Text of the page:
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Filthy Lucre

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Every once in a while I have one of those, where things don’t just go wrong, they persist in epic fail. By eight o’clock, I was a complete wreck, and I’ve become very worried about my chicken. 

Given the principle that luck comes in runs, that chicken is going to get up and walk out the door before I cook  it, or I’m going to accidentally put it down the garbage disposal the way I did the turkey one Thanksgiving a few years ago, or…

You see what I mean.

Part of  the list of failures for this morning is my utter inability to find the link to the Weekly Standard article about the lack of Republican literary writers. 

I know there’s a link to it somewhere, because I found it with a link.  It was on Arts and Letters Daily about a week ago.  But when I look at ALD, I can’t find the link, and when I google the article–I get sent to the ALD home page.

Where I can’t find it again.

So, for the moment, you’ll just have to take my word for it–there was a short article in The Weekly Standard lamenting and trying to explain the lack of “literary” writers from the Republican ranks.

It was a very short article, and very odd in some ways. 

There was, for instance, that emphasis on “literary.”  Why restrict yourself to a single genre when discussing the political content of writers work or their lives?

It is difficult to impossible to dispute that, these days, what goes by the name of “literary” is not the high art tradition but another genre. 

And it’s a highly restrictive genre at that.  Writers like Lorrie Moore, Tim O’Brien and Sue Miller aren’t the heirs of Dickens, Shaw and Hemingway.  They’re not even the heirs of Proust.

By and large they’re part of a large bureaucratic class whose career paths are mapped out ahead of them and whose income is predicated on a strict adherence to a set of rules that covers not only their writing, but their personal  lives and their opinions on everything from fast food to genocide.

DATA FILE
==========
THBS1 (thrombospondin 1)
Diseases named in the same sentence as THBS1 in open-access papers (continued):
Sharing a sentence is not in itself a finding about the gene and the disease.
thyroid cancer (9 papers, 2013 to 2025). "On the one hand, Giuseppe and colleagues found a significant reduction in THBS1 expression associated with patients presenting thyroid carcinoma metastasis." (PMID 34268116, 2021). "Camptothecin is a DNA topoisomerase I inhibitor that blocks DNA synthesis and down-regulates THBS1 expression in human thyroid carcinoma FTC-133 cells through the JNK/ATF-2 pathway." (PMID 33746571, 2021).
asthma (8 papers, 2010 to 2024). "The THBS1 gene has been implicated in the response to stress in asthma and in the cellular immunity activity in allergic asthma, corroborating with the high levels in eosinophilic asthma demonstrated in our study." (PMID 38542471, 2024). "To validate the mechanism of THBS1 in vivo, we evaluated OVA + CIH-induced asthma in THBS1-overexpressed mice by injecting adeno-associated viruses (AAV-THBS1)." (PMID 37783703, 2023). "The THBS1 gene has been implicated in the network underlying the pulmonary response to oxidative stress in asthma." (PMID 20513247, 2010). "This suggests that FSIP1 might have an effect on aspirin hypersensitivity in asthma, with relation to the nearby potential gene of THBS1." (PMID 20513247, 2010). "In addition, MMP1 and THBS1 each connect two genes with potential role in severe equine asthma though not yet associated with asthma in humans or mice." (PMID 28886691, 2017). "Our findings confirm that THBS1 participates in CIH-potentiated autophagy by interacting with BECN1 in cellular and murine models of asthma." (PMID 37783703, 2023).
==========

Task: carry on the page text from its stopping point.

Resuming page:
Great writers were once stereotyped as guys who ran away from home to travel on tramp steamers.  Most contemporary literary writers  never get out of school.

But what interested me most about the piece was the assumption–never stated, and possibly unnoticed by the writer–that there are only two possible choice, “liberal or left” and “in favor of commerce and business.”

And we all do it, to an extent.  We assume that “literary intellectuals” will always and everywhere be left-wing, or at least welfare state liberals.  Scratch a passionate devotee of the Metaphysical Poets or the Pre-Raphaelites or Homer  in the original Greek, and you find somebody also passionate for redistributing income an installing the dictatorship of the proletariat–or at least the vanguard that will lead the dictatorship of the proletariat.

What’s odd about this is the dichotomy itself–either you’re for the rise of commerce or  you’re for the rise of “social justice,” and that’s that.

But those are hardly the only two alternatives, and there’s more ways than one to be against commerce. 

What’s more, up until a few decades ago, men and women committed to that third choice made up the bulk of teachers of English, art history, and philosophy–and a fair clump of the teachers of history proper–in most American and European colleges and universities.

One of the reasons why you may denigrate commerce, and capitalism in general, is because capitalism is a great leveller.  It breaks down traditional relationships between the classes more surely and relentlessly than a Communist dictatorship (of the proletariat or not) ever could.  It sweeps away all the old hierachies and makes the old gatekeepers irrelevant.  It substitutes the rule of the dollar for the judgment of the elect.

In other words, one of the reasons you may be opposed to capitalism is because it destroys aristocracy.

Now, it is true that the social justice/welfare state/socialist-to-Communist line is also an attempt to return to aristocracy.  It posits a world in which the Enlightened Few who Really Understand what is going on in the world direct and control the choices and lives of the Unenlightened Many.

But no matter how fundamentally aristocratic that vision of the world is, it is not aristocratic in the same way as that of straightforward aristocrats.

An aristocrat–an Ortega y Gasset, for instance–doesn’t simply believe that the masses are  Unenlightened.  He believes that the number of people able to attain true culture are very small, and that the culture itself is vastly more important and valuable than any hundred thousands of human beings who just don’t get it. 

What’s more, such culture is both traditional and ancient.  Modern society has, by definition, nothing to add to it.

Nor does science, which is grubby and procedural and of no interest to anyone but people with grubby little minds focussed on the trivial.

The aristocratic mind is focussed, above all else, on preserving the legacy of the past in as hierarchical and rigid a way as possible.

As late as the era in which I went to college, there were nice big clumps of aristocrats in the Humanities. 

And in the era just before that, between the two world wars especially, such aristocrats existed not only on college campuses, but very prominently in the culture at large.

Ortega  y Gasset’s book was a best seller, and undergraduates were at least as likely to style themselves as exemplars of Good Taste and Good Breeding as they were to take up radical politics, especially at universities in the South.